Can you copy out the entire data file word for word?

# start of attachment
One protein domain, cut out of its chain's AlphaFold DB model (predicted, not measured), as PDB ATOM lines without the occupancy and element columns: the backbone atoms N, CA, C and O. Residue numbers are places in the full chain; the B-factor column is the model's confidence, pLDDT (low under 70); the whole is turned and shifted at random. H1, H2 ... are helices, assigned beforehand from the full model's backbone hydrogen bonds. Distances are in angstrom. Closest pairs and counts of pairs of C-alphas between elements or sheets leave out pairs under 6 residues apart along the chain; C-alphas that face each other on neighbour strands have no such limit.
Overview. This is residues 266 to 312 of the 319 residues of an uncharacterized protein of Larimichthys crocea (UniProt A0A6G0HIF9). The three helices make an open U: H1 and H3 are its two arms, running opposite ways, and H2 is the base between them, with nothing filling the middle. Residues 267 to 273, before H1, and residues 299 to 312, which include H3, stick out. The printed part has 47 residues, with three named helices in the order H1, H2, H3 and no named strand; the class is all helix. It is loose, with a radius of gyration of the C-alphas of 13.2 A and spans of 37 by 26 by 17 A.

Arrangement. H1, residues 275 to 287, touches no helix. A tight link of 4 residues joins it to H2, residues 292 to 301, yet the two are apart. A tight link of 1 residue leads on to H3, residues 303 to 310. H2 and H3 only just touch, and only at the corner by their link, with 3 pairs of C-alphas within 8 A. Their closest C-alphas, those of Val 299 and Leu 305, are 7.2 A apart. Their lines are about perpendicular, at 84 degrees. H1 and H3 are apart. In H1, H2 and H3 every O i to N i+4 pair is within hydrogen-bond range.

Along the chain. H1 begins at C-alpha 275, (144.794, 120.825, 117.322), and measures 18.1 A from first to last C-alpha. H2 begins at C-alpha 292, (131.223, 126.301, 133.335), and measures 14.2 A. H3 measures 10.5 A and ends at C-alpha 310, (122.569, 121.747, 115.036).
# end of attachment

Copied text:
One protein domain, cut out of its chain's AlphaFold DB model (predicted, not measured), as PDB ATOM lines without the occupancy and element columns: the backbone atoms N, CA, C and O. Residue numbers are places in the full chain; the B-factor column is the model's confidence, pLDDT (low under 70); the whole is turned and shifted at random. H1, H2 ... are helices, assigned beforehand from the full model's backbone hydrogen bonds. Distances are in angstrom. Closest pairs and counts of pairs of C-alphas between elements or sheets leave out pairs under 6 residues apart along the chain; C-alphas that face each other on neighbour strands have no such limit.
Overview. This is residues 266 to 312 of the 319 residues of an uncharacterized protein of Larimichthys crocea (UniProt A0A6G0HIF9). The three helices make an open U: H1 and H3 are its two arms, running opposite ways, and H2 is the base between them, with nothing filling the middle. Residues 267 to 273, before H1, and residues 299 to 312, which include H3, stick out. The printed part has 47 residues, with three named helices in the order H1, H2, H3 and no named strand; the class is all helix. It is loose, with a radius of gyration of the C-alphas of 13.2 A and spans of 37 by 26 by 17 A.

Arrangement. H1, residues 275 to 287, touches no helix. A tight link of 4 residues joins it to H2, residues 292 to 301, yet the two are apart. A tight link of 1 residue leads on to H3, residues 303 to 310. H2 and H3 only just touch, and only at the corner by their link, with 3 pairs of C-alphas within 8 A. Their closest C-alphas, those of Val 299 and Leu 305, are 7.2 A apart. Their lines are about perpendicular, at 84 degrees. H1 and H3 are apart. In H1, H2 and H3 every O i to N i+4 pair is within hydrogen-bond range.

Along the chain. H1 begins at C-alpha 275, (144.794, 120.825, 117.322), and measures 18.1 A from first to last C-alpha. H2 begins at C-alpha 292, (131.223, 126.301, 133.335), and measures 14.2 A. H3 measures 10.5 A and ends at C-alpha 310, (122.569, 121.747, 115.036).